“Peak bearishness” in commodities markets presents buying opportunity, says ETF Securities

Feb 8th, 2016 | By | Category: Commodities

ETF Securities, a leading provider of commodity-based exchange-traded products, believes that the prolonged downturn in commodity markets could finally be drawing to a close. Sentiment is near an all-time low, yet there is compelling evidence to suggest prices will rise in 2016, delegates at the firm’s annual investor conference were told.

Commodity ETPs to profit as super cycle begins reversal in 2016, says ETF Securities

James Butterfill, Head of Research and Investment Strategy at ETF Securities.

James Butterfill, ETF Securities’ Head of Research & Investment Strategy, said: “Looking at net futures positioning, it’s clear we’re very close to the most bearish position in history. To us this denotes we’re perhaps at peak bearishness. This may not be the opportunity of a lifetime, but it could be the opportunity of an economic cycle at the very least.”

Despite sentiment nearing an all-time low, ETF Securities points out that many commodities are now trading below their marginal cost of production. Global producers are being forced to cut output as this situation continues, helping to lift prices through supply side pressures.

From the demand side, ultra-low crude oil prices may promote economic growth during the year ahead and boost corporate profit margins, causing a ‘snapback’ in commodity prices. Even in China, where the continued slowdown has been a cause for concern, the ‘big four’ industrial metals (aluminium, copper, zinc and lead) are still enjoying local growth in demand of 8.5% per annum on average. ETF Securities argues that if these fundamental drivers can start a correction in the market, this may be sufficient to change investor sentiment and turn speculators onto long positions, further supporting a bull market.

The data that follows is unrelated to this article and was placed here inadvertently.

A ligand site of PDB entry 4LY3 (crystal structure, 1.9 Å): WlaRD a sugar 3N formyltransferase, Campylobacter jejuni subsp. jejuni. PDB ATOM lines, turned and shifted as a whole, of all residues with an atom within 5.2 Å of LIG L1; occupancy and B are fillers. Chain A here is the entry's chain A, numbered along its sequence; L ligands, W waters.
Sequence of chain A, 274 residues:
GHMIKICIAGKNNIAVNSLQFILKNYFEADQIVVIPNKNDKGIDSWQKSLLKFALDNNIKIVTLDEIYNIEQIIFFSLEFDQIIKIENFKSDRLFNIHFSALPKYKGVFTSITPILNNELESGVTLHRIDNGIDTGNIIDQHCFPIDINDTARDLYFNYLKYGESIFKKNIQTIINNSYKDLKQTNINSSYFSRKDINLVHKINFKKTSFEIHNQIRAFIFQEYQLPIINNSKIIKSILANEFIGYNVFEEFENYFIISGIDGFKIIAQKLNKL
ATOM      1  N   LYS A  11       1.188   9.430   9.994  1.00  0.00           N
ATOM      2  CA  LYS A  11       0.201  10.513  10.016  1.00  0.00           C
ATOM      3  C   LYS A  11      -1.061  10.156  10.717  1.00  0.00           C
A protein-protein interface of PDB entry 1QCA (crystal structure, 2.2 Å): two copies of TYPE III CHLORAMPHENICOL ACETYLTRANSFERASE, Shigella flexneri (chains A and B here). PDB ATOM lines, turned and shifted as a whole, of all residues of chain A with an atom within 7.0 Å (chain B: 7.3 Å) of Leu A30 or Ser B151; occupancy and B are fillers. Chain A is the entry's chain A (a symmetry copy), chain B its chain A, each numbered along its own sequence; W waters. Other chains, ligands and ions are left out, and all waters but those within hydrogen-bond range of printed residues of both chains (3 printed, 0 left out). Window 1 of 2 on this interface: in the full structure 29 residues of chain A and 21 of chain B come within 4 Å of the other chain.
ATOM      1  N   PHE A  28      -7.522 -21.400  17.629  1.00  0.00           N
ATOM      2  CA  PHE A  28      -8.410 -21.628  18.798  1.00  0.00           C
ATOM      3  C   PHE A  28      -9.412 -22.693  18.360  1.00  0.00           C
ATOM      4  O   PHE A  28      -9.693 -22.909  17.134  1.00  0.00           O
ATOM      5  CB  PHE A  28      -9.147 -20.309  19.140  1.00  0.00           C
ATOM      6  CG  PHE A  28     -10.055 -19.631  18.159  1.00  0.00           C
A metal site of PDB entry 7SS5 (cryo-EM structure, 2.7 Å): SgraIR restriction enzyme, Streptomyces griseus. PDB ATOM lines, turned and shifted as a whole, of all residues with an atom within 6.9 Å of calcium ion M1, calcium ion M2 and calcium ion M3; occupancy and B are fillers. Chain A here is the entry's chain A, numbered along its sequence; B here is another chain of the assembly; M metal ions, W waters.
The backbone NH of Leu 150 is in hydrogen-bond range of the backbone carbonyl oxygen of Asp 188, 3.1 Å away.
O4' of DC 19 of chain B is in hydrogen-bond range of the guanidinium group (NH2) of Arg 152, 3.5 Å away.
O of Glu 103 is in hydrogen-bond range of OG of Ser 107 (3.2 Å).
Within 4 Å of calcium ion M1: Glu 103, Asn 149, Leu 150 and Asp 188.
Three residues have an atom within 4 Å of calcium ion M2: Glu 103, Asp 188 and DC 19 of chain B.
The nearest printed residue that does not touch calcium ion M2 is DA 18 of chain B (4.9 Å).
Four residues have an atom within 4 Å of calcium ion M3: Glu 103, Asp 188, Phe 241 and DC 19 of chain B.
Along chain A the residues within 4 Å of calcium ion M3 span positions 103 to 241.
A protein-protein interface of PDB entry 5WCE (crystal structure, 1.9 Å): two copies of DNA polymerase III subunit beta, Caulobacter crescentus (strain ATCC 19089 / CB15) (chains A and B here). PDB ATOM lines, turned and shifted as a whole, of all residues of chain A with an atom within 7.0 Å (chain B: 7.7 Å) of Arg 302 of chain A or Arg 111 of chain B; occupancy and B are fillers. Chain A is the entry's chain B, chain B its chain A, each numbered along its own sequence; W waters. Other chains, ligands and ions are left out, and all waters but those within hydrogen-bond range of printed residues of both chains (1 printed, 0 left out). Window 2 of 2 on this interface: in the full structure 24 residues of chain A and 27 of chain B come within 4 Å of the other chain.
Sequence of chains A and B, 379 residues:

According to Butterfill: “A lot of the fears being discussed – China slowdown, Middle East tension, overextended equity and bond markets, high-yield default risks – really aren’t new. The only thing that is new is what happens after nine years of incredibly low interest rates.

“Markets have obviously taken leave of any fundamentals, and it’s purely about sentiment where commodities are concerned. But sentiment quite clearly follows the price – and history shows that in an environment of rising rates crude and industrial commodity prices usually go up.”

ETF Securities suggests that direct investment may prove to enhance returns in the long run compared to holding equity in the suppliers of the commodity. Potential decreasing dividend levels as well as overzealous capital expenditure cuts that hinder future production may both cause these securities to underperform its underlying commodity.

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